A great range to savour on its own or over a couple of cubes of ice. I personally wouldn’t add this to any mixer, or indeed a cocktail, but there is one man out there who has added 7 Leguas to the famous PDT in New York * –

Idle Hands
Idle Hands

Idle Hands

Glass –


Ingredients – 

45 ml 7 Leguas Reposado
30 ml Anthony Nappa Wines Spezia Gewurztraminer
15 ml Pierre Ferrand Dry Curacao
7.5 oz Amaro Averna
2 dashes Bittermen’s Hellfire Bitters
Dried chile de arbol, as garnish

Method – 

Stir over ice and strain into a chilled cocktail coupette. Add the garnish.

Siette Leguas can be found commonly in London town, although it is making its way around the UK. Being a premium tequila, you’ll most likely find this in the best tequila haunts around, or indeed your own drinks cabinet. And if you see the rare five year aged D’Antaño, give me a call and save me a slice.

* A recipe by Payman Bahmani, PDT, New York

© David Marsland and Drinks Enthusiast 2015. Unauthorized use and/or duplication of this material without express and written permission from this blog/sites author and owner is strictly prohibited. Excerpts and links may be used, provided that full and clear credit is given to David Marsland and Drinks Enthusiast with appropriate and specific direction to the original content.



Patrón is one of the most recognisable brands in the world. The distinct shape of the bottle, the highly rated liquid produced and the fact that it’s not been around for long makes Patrón one of the most talked-about brands in the world, and it’s done wonders for the tequila category. But what is it exactly that’s made Patrón stand out? Lets take a look.

Patrón originates from Casa 7 Leguas, one of the oldest Mexican distilleries, but in 1989, John Paul DeJoria and Martin Crowley of St. Maarten Spirits purchased the brand rights and in 2002 moved production to a new distillery, Hacienda del Patrón within the highlands of Jalisco, Mexico. It is here that Patrón is created, using harvested 100% Blue Weber agave piña that are first steamed for 79 hours in traditional masonry ovens, before being shredded and macerated using the traditional method of Tahona. Another method, known as the roller mill, is also used, but both are created separately and then blended together. The juice from the macerated agave is transferred to wooden tanks where the fermentation process occurs for 72 hours. This creates a ‘must’ which is then twice distilled in copper pot stills. After each distillation, filtration and blending taking place, all overseen by Master Distiller Francisco Alcaraz, who is also credited for the recipe that Patrón abide by.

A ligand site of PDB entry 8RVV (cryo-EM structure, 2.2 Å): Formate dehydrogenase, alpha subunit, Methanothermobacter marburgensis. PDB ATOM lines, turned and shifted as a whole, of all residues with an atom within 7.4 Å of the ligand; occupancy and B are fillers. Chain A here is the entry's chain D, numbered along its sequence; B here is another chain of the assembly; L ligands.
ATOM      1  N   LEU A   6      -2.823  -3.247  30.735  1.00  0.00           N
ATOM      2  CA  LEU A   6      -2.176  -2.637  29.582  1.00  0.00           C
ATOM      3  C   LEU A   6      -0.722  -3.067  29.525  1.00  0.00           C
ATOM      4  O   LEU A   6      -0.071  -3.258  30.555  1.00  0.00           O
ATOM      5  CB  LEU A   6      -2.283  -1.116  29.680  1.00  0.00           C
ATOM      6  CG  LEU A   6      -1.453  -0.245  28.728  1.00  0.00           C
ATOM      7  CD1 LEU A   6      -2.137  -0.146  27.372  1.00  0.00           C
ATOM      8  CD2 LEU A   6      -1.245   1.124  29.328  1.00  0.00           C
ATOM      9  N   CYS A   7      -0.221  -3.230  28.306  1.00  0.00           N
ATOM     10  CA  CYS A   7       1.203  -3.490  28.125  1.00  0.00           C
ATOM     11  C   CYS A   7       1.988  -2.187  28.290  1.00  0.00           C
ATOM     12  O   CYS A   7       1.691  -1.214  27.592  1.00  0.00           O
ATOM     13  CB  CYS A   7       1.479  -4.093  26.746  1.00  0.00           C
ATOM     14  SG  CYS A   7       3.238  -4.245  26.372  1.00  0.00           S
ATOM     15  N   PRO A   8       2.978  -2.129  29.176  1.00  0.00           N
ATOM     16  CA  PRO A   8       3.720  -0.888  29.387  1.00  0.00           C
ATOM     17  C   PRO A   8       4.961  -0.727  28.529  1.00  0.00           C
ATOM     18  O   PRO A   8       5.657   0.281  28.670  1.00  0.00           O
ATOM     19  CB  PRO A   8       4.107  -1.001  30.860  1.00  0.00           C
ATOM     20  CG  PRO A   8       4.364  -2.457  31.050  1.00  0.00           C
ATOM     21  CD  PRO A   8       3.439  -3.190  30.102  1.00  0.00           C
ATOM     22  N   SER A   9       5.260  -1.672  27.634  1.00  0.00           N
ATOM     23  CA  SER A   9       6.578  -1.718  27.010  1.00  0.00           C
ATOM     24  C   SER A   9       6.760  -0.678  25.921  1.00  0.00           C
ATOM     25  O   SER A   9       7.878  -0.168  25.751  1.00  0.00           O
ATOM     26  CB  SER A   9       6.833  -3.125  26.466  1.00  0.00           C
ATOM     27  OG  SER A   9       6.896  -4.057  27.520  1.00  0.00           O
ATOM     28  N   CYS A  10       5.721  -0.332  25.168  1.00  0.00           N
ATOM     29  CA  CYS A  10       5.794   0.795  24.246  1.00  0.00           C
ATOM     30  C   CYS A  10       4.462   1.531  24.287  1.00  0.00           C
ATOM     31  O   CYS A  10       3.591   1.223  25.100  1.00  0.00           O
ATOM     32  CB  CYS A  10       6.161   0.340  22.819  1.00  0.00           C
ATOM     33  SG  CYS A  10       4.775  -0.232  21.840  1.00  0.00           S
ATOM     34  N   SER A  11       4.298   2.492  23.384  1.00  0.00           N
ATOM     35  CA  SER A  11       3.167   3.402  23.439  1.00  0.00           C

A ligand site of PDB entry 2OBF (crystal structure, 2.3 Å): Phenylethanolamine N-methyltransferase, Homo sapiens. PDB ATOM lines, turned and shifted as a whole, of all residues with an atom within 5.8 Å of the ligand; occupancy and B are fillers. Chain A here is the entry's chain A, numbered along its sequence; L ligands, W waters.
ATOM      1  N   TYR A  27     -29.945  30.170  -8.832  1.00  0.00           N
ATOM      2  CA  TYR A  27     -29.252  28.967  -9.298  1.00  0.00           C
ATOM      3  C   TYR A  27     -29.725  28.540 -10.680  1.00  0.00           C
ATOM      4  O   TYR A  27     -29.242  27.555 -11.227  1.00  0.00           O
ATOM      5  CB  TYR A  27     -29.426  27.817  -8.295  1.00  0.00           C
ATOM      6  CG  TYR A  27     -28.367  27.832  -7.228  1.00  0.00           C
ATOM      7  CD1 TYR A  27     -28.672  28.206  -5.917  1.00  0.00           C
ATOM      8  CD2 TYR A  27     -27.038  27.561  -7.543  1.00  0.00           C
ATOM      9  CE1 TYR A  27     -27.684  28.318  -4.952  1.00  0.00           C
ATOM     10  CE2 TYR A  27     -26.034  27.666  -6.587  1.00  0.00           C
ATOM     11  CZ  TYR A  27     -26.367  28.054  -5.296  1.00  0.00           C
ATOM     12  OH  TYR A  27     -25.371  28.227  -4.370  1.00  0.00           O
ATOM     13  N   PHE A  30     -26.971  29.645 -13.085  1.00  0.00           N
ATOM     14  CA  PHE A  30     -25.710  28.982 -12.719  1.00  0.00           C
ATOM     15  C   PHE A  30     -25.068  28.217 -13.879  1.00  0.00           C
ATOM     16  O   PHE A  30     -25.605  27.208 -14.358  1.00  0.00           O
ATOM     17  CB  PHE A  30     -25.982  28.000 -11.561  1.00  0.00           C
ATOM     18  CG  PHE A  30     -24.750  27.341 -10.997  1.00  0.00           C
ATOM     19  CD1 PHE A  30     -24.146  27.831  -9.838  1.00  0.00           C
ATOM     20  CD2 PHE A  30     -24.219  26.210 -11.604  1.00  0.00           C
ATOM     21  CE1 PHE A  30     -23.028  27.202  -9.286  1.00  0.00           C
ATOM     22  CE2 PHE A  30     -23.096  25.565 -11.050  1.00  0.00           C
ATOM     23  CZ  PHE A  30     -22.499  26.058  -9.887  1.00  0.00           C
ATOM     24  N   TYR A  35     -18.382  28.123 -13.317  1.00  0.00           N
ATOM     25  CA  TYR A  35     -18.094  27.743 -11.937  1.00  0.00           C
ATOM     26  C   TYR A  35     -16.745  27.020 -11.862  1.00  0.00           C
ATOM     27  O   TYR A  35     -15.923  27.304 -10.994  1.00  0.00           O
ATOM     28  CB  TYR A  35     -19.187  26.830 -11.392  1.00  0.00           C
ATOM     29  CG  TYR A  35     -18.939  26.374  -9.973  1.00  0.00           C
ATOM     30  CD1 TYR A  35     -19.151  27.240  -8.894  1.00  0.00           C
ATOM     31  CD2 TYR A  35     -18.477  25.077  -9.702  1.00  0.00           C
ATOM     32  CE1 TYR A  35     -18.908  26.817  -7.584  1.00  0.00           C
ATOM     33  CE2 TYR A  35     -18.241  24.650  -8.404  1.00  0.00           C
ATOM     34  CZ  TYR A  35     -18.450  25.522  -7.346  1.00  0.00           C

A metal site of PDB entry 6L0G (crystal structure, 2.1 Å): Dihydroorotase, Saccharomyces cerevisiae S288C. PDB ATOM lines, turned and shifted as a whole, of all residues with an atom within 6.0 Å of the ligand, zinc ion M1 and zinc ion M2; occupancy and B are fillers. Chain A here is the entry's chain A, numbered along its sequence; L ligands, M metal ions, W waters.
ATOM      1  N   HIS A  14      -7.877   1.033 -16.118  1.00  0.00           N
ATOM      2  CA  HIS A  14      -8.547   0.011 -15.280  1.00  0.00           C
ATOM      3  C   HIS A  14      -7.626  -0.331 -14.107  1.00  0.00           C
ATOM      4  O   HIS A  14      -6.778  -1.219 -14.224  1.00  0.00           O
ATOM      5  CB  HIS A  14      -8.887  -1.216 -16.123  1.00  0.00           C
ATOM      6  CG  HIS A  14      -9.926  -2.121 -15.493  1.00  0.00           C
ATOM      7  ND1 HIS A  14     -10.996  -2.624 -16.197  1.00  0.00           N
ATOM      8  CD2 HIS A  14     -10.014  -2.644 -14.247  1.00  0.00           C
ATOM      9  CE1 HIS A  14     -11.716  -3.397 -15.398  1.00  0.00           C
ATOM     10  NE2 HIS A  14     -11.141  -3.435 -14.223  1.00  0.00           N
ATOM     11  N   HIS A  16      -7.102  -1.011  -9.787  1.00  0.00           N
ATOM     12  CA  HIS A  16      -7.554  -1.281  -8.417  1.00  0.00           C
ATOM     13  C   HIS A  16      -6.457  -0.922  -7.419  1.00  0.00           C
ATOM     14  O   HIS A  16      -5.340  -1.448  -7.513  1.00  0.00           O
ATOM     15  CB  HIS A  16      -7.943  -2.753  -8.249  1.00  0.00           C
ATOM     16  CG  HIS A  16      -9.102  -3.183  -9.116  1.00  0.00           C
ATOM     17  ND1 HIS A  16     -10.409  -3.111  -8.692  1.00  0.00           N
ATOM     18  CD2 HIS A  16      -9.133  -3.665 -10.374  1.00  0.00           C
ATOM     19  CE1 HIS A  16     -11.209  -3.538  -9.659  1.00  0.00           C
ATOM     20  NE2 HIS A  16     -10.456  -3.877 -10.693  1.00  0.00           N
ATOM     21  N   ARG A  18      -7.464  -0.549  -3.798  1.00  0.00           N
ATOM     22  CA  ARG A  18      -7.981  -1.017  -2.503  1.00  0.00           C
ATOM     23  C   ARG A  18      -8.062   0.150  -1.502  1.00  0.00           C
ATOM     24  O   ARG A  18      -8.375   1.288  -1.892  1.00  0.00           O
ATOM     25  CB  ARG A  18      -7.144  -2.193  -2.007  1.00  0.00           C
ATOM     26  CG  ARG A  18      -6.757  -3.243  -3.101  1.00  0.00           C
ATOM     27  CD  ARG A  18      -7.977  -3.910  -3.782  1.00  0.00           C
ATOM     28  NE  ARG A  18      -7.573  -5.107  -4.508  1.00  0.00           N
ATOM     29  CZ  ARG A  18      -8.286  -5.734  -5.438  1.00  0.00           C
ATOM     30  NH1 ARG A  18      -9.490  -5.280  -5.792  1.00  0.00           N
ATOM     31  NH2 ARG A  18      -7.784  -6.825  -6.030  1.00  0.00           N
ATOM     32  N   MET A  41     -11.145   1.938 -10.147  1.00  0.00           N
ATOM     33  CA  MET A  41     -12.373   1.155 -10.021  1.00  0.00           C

The bottles themselves are a thing of beauty. The ovens used to make the Patrón bottles were designed specifically to produce them. The glass artisan measures the amount of glass used to make a Patrón bottle by hand, with each Patrón bottle individually handmade by the artisan and using recycled glass, save the pure crystal Gran Patrón. Each bottle is carefully hand inspected at every stage for shape, volume, clarity and beauty, looking for any imperfections. Fourteen distinct criteria are used to assure quality. Each bottle is individually washed in tequila before it is filled. Workers individually label, hand tie ribbons and wipe the bottle free of dust. The final product is then cradled in paper and boxed.

It’s the liquids that are ultimately the selling point, so below, I give to you my tasting notes –

Patrón Silver – 40%

Fudge and white chocolate aromas upon the nose, with hints of dry pepper, earthy notes and a slight citrus. Sharp, white pepper flavours on the palate, fresh, with a slightly sweet, bold kick of agave that creates a very long finish.

Patrón Reposado – 40%

Aged for 6 to 8 months within ex French, Hungarian and American oak barrels. Plenty of dry oak with vanilla and toffee blending well. Slight smoke near the finish too. Smooth, silky texture on the palate with plenty of agave that creates a sweet finish.

Patrón Añejo – 40%

Aged for 16 months within ex French, Hungarian and American oak barrels. Butterscotch aromas with fudge, vanilla and citrus all on the nose. Soft agave follows nicely. Very smooth upon the palate, with plenty of agave that develops a spice flavour for a dry finish.

Patrón XO Cafe – 35%

A blend of Patrón Silver and infused Mexican coffee beans. Rich, fresh coffee with slight vanilla notes on the nose. Freshly roasted coffee and thick vanilla combine on the palate to create a sweet flavour, but soon disappears.

Patrón Citrónge – 40%